Showing posts with label Google Tour Builder. Show all posts
Showing posts with label Google Tour Builder. Show all posts

Monday, November 23, 2020

How to Move Google Tour Builder Files Into Google Earth

Last week Google announced that support for Google Expeditions and Google Tour Builder would end in July 2021. I've already published a preliminary list of alternatives to Google Expeditions. If you're looking for alternatives to Google Tour Builder you don't need to look much further than to Google Earth. 

Google Tour Builder includes two options for moving your projects from Tour Builder into the web versions and desktop versions of Google Earth. 

The simplest way to move your projects from Tour Builder into the web version of Google Earth is to just select "Export to Earth" from the menu in the upper-right corner of the screen when you're viewing one of your Tour Builder projects. You'll then be asked to confirm that you want to connect your Tour Builder and Google Earth accounts. After that you'll get an email to notify you that your Tour Builder project is now viewable in Google Earth under "projects." 

The other option for moving your Tour Builder projects into Google Earth is to select the download option in the upper-right menu when viewing a Tour Builder project. You can then download your project as a KML file that you can then manually upload to the web version of Google Earth and or manually import into the desktop version of Google Earth. 

Both methods for moving projects from Tour Builder into both versions of Google Earth are demonstrated in this short video

Tuesday, November 14, 2017

Google Tour Builder

Google Tour Builder allows users to tell stories using Google maps, images, videos, and text. It is a fantastic tool for students to use to show what they know about different topics. Maybe students are summarizing the chapters of a book and each placemark represents a different chapter. Or perhaps students create a tour to share summaries of current events happening around the world. There are many different ways to incorporate Google Tour Builder into the classroom. In this video, I will walk you through how to get started and show you some of the basic features of this tool.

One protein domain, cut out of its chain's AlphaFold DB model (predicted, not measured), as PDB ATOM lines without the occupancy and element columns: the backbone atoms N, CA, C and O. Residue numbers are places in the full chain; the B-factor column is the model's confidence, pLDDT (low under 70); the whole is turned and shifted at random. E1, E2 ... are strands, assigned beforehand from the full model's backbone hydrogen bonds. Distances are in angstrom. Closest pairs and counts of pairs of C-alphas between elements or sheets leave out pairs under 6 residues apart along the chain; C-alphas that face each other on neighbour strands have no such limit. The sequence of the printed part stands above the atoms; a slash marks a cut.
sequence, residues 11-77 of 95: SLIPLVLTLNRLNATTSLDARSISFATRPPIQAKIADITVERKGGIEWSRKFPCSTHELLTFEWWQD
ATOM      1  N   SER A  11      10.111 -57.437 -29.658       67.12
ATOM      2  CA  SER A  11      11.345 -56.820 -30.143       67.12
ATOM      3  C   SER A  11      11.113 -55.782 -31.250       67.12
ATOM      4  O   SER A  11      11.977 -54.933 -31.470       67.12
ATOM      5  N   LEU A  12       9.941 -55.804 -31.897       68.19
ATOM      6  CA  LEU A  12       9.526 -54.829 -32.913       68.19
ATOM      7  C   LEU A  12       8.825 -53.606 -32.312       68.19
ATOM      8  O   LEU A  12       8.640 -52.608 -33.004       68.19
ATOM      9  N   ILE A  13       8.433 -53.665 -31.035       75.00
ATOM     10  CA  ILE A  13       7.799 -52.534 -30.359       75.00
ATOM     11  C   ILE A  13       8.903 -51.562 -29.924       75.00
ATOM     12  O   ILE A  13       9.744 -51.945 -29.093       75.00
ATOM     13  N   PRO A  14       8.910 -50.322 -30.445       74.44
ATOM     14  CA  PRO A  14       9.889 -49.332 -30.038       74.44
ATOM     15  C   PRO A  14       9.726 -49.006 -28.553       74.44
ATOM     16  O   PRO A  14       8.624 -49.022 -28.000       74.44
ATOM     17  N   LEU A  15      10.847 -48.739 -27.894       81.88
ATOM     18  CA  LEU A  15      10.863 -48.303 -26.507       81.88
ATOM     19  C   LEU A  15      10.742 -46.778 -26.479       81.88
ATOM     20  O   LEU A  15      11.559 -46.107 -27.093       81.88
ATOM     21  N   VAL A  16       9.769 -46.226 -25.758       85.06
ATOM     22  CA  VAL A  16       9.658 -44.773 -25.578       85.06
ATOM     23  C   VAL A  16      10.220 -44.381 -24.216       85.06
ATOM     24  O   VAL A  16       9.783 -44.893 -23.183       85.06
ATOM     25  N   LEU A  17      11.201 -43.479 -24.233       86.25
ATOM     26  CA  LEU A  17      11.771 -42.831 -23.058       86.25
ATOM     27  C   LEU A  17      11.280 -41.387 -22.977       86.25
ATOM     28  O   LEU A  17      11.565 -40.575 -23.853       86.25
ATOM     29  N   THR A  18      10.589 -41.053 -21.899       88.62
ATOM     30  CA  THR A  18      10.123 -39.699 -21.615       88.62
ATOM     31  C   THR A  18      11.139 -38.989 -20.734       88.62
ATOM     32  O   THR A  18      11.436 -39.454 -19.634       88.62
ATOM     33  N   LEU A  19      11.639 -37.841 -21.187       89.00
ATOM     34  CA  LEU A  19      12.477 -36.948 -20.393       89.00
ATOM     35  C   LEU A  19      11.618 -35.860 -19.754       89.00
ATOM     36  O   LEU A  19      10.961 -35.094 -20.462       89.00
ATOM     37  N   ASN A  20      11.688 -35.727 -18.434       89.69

Click here to read a recent post on Google Tour Builder.

In order to share your tour, click the Done Editing button. This will give you the option to change the privacy settings and grab a link to share.

Monday, October 9, 2017

Google Tour Builder

Google Tour Builder was originally created for veterans as a tool to record and preserve their experiences and memories in the military and share them with friends and family. Google made Tour Builder available to everyone because they know everyone has a story to tell.

While Tour Builder isn't as popular as Google MyMaps, it has some features that make it a fantastic option to use in the classroom. Each marker that you add to the map becomes a new place for you to share text and up to 25 images or videos. These markers can stand alone or they can be linked together with lines to help guide people through your story in a particular order.

You do have to have a Google account to create a tour in Google Tour Builder, but you do not have to have an account to view a tour. My favorite feature of Tour Builder is that you can drag Pegman to  any location where Street View imagery exists and explore at street level. One of the other exciting features of Tour Builder that was released recently a feature that allows you to open a tour in Google Earth with just one click! To do this all you will need to do is click the menu button and select the "Open in Google Earth" option.

Want to learn more? Here are some additional resources that will help you get started building your first tour.

Applications for Education
TourBuilder can be used to summarize books, add new twist to current events, tell the story of your life, or anything else you can dream up.

Wednesday, March 5, 2014

Ideas and Directions for Using Google Maps & Earth Across the Curriculum

This morning at the NCTIES conference I facilitated a workshop about using Google Maps and Google Earth in social studies, science, language arts, and mathematics. Below you can see a list of resources we looked at and directions for creating placemarks in Google Maps Engine Lite, directions for using Classic Google Maps, directions for creating tours in Google Tour Builder and in Google Earth.

U.S. Watersheds (complete directions for working with watersheds)

English/ Language Arts


Social Studies

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